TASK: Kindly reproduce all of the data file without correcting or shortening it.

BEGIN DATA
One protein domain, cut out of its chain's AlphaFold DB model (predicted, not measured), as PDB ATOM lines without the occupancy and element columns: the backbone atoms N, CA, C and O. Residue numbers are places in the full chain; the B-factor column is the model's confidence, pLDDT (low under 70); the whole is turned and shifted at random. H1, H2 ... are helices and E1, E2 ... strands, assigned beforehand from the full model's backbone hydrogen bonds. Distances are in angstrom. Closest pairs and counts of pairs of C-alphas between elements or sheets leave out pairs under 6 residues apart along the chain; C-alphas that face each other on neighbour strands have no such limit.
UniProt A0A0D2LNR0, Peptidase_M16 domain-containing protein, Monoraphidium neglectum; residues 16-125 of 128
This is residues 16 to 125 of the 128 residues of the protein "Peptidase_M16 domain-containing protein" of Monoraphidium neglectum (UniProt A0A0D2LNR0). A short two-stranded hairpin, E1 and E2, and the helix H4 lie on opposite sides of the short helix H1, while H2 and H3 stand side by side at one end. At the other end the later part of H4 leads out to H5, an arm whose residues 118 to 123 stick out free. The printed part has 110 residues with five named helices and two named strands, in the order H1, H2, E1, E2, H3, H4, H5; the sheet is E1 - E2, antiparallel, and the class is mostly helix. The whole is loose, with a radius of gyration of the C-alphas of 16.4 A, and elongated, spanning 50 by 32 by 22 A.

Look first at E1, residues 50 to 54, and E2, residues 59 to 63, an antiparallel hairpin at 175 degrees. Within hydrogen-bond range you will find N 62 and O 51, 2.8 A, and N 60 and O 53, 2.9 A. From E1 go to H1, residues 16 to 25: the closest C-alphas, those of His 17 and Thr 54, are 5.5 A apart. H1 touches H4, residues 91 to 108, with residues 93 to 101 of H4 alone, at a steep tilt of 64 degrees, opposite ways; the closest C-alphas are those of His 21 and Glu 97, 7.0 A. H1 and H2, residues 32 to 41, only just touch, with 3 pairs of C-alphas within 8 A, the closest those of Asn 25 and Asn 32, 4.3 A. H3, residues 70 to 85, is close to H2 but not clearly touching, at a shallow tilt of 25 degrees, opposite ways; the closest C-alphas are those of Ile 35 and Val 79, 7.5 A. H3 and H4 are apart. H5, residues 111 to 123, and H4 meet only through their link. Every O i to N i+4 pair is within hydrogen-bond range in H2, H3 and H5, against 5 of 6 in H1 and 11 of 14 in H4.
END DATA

One protein domain, cut out of its chain's AlphaFold DB model (predicted, not measured), as PDB ATOM lines without the occupancy and element columns: the backbone atoms N, CA, C and O. Residue numbers are places in the full chain; the B-factor column is the model's confidence, pLDDT (low under 70); the whole is turned and shifted at random. H1, H2 ... are helices and E1, E2 ... strands, assigned beforehand from the full model's backbone hydrogen bonds. Distances are in angstrom. Closest pairs and counts of pairs of C-alphas between elements or sheets leave out pairs under 6 residues apart along the chain; C-alphas that face each other on neighbour strands have no such limit.
UniProt A0A0D2LNR0, Peptidase_M16 domain-containing protein, Monoraphidium neglectum; residues 16-125 of 128
This is residues 16 to 125 of the 128 residues of the protein "Peptidase_M16 domain-containing protein" of Monoraphidium neglectum (UniProt A0A0D2LNR0). A short two-stranded hairpin, E1 and E2, and the helix H4 lie on opposite sides of the short helix H1, while H2 and H3 stand side by side at one end. At the other end the later part of H4 leads out to H5, an arm whose residues 118 to 123 stick out free. The printed part has 110 residues with five named helices and two named strands, in the order H1, H2, E1, E2, H3, H4, H5; the sheet is E1 - E2, antiparallel, and the class is mostly helix. The whole is loose, with a radius of gyration of the C-alphas of 16.4 A, and elongated, spanning 50 by 32 by 22 A.

Look first at E1, residues 50 to 54, and E2, residues 59 to 63, an antiparallel hairpin at 175 degrees. Within hydrogen-bond range you will find N 62 and O 51, 2.8 A, and N 60 and O 53, 2.9 A. From E1 go to H1, residues 16 to 25: the closest C-alphas, those of His 17 and Thr 54, are 5.5 A apart. H1 touches H4, residues 91 to 108, with residues 93 to 101 of H4 alone, at a steep tilt of 64 degrees, opposite ways; the closest C-alphas are those of His 21 and Glu 97, 7.0 A. H1 and H2, residues 32 to 41, only just touch, with 3 pairs of C-alphas within 8 A, the closest those of Asn 25 and Asn 32, 4.3 A. H3, residues 70 to 85, is close to H2 but not clearly touching, at a shallow tilt of 25 degrees, opposite ways; the closest C-alphas are those of Ile 35 and Val 79, 7.5 A. H3 and H4 are apart. H5, residues 111 to 123, and H4 meet only through their link. Every O i to N i+4 pair is within hydrogen-bond range in H2, H3 and H5, against 5 of 6 in H1 and 11 of 14 in H4.